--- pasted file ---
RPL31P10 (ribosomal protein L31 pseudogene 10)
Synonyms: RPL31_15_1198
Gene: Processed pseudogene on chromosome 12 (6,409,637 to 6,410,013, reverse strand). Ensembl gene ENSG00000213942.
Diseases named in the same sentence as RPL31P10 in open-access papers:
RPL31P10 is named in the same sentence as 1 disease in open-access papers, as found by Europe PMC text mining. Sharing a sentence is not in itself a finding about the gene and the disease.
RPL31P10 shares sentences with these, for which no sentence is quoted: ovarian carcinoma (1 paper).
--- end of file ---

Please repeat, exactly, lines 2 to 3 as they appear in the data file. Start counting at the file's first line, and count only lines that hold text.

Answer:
Synonyms: RPL31_15_1198
Gene: Processed pseudogene on chromosome 12 (6,409,637 to 6,410,013, reverse strand). Ensembl gene ENSG00000213942.